lunedì 4 maggio 2015

Two Days After Forever

Two Days After Forever is a solo presentation by artist Christodoulos Panayiotou, taking as one of its starting points the invention of archaeology and its instrumental role in forging the master narrative of history. It is a discursive proposal that considers an open-ended cartography for art and its territory. 

The exhibition considers how the formal structure of antiquity can be fundamentally interrogated, enabling new spaces of imagination to emerge. Adopting a diversity of strategies, Panayiotou questions how tradition is formed and authorship and authenticity are governed. Through an act of meticulous staging, the artist critiques modernity’s hyperbolic and aspirational fabric and its inconsistent notion of progress.

Adopting a multi-disciplinary approach, and returning to central ideas of his research, Panayiotou’s work will manifest in a number of forms: as architecture—floors and walls, as choreographies—of movement and stillness, and as text that is both revealed and concealed. These are not definitive proposals, but open-ended topographies that seek to question the individual’s relationship to the constantly fluctuating act of making history.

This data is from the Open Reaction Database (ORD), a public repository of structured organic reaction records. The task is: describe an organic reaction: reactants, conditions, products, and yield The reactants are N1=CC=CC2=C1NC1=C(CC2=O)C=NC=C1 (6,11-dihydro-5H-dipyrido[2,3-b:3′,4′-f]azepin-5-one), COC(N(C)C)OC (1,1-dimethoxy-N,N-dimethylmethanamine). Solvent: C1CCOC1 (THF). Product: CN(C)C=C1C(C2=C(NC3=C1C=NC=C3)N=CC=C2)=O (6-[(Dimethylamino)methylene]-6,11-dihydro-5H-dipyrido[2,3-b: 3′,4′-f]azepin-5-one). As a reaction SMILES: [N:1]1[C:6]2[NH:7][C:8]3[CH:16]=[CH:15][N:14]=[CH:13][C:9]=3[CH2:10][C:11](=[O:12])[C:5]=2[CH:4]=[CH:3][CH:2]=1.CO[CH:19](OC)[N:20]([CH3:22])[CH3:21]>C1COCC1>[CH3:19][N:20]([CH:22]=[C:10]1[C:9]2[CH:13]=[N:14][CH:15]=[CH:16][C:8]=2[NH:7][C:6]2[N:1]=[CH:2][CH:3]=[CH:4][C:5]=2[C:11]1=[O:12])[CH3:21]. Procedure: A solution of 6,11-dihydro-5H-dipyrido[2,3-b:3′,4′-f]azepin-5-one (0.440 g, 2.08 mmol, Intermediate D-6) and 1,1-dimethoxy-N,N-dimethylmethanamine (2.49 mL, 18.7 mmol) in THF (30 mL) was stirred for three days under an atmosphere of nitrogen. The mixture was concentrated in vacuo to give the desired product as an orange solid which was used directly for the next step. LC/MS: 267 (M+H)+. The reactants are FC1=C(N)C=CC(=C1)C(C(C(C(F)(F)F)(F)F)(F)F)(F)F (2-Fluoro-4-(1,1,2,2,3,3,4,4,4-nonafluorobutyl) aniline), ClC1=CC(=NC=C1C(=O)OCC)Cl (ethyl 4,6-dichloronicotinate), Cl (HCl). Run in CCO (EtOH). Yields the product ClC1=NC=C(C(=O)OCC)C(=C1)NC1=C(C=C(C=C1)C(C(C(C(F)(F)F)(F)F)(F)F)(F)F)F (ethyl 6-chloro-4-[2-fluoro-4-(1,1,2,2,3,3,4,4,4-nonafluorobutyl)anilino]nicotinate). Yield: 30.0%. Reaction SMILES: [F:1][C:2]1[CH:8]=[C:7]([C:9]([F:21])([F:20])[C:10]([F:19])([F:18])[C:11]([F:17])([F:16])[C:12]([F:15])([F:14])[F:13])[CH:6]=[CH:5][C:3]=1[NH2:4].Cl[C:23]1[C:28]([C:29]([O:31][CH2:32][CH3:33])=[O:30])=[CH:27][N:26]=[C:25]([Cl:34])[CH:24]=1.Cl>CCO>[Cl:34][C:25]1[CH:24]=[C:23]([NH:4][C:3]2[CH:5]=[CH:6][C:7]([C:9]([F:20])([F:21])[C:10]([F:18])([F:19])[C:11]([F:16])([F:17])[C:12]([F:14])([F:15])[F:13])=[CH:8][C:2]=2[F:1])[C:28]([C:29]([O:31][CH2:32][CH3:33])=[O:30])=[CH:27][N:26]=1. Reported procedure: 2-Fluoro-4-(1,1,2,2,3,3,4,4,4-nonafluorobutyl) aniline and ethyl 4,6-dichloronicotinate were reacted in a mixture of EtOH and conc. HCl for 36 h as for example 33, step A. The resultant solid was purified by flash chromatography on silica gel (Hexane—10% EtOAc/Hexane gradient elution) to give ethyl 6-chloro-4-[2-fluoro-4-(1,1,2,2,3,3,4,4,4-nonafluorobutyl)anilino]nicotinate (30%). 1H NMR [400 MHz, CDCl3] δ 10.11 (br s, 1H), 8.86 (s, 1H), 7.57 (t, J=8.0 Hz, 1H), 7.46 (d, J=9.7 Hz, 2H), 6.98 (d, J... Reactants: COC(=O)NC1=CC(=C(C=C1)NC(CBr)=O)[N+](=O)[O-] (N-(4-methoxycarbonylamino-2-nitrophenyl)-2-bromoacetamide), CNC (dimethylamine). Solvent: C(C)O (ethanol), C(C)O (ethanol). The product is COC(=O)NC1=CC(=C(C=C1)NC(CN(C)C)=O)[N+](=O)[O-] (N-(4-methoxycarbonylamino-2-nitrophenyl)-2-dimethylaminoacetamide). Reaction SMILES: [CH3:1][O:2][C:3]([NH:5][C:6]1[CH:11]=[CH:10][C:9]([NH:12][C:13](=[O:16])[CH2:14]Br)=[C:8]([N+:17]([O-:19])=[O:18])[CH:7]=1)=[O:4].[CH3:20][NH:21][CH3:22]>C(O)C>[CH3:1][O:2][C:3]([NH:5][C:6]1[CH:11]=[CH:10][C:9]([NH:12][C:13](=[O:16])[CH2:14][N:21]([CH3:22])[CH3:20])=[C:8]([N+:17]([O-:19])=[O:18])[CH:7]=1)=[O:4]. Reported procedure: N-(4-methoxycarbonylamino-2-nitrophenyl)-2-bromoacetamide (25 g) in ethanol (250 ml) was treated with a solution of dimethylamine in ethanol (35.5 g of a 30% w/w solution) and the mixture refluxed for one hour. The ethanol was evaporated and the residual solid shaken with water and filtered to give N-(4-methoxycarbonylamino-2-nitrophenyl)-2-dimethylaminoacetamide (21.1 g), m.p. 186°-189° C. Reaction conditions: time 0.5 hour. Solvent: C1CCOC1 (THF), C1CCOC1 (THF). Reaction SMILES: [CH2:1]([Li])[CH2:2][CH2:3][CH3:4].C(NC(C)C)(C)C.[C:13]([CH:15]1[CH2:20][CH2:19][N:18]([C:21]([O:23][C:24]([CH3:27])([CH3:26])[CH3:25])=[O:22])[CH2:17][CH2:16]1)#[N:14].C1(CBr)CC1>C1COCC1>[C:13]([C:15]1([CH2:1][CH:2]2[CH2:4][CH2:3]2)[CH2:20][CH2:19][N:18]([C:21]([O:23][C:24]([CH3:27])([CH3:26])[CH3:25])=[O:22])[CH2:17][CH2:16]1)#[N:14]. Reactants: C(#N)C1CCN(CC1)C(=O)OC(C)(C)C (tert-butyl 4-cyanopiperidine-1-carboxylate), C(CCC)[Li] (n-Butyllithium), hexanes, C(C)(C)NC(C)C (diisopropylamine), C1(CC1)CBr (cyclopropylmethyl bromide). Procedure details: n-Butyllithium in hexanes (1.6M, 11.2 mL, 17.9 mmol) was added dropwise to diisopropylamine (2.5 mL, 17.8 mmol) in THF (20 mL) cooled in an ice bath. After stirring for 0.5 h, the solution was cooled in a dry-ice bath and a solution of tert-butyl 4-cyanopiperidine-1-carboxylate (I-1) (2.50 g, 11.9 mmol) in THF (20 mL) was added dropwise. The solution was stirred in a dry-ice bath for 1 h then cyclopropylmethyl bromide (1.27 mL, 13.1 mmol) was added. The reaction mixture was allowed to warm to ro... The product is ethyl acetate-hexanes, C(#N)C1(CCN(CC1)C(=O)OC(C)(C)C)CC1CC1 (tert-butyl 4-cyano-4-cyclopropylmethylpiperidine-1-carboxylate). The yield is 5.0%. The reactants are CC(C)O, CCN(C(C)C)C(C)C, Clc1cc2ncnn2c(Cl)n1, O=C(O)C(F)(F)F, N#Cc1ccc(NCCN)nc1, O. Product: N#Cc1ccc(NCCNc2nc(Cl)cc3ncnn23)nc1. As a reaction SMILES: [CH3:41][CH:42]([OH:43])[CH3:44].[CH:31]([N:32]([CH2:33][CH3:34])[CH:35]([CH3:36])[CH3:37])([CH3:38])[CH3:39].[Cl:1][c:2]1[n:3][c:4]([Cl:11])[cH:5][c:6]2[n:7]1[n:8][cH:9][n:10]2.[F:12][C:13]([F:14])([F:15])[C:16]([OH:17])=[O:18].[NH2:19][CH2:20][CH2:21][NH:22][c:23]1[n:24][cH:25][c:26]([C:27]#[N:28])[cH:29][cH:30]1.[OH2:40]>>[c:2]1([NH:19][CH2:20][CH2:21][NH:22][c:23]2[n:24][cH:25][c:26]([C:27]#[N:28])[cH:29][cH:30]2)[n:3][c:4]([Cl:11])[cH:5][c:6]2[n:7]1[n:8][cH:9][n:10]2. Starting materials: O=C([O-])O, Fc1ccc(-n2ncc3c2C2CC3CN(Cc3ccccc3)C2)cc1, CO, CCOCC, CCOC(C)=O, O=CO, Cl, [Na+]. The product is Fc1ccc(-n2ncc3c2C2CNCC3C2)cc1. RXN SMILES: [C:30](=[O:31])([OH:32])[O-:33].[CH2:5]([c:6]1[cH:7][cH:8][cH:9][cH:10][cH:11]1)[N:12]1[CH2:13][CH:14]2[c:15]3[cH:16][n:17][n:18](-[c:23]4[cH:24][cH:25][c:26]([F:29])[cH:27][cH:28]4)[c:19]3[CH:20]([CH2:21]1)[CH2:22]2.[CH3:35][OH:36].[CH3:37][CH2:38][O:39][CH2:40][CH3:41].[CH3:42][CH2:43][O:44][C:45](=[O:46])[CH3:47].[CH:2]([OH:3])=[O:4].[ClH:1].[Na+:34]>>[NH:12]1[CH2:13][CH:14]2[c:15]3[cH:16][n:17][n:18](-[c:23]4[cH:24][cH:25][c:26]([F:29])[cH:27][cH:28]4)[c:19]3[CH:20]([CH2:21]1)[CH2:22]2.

Memory and memorialisation, historical fragmentation and completion, are in turn central points of exploration within this project. Panayiotou considers the transformative potential of the human in relation to the rarefied object, and critically explores the role of the readymade in contemporary practice through acts of creation and de-creation. Thus, the structures of economy are explored, materials are activated and their symbolic value is questioned.

Two Days After Forever is an exhibition that adopts different modes—it sleeps and awakens and embodies different temporalities. The project as such manifests as an anthropology of movement in the pavilion, where histories of illusion and disenchantment, dramaturgy and the Romantic ballet are revisited. These themes will be evidenced through ongoing performances that merge biography with historical imaginaries.

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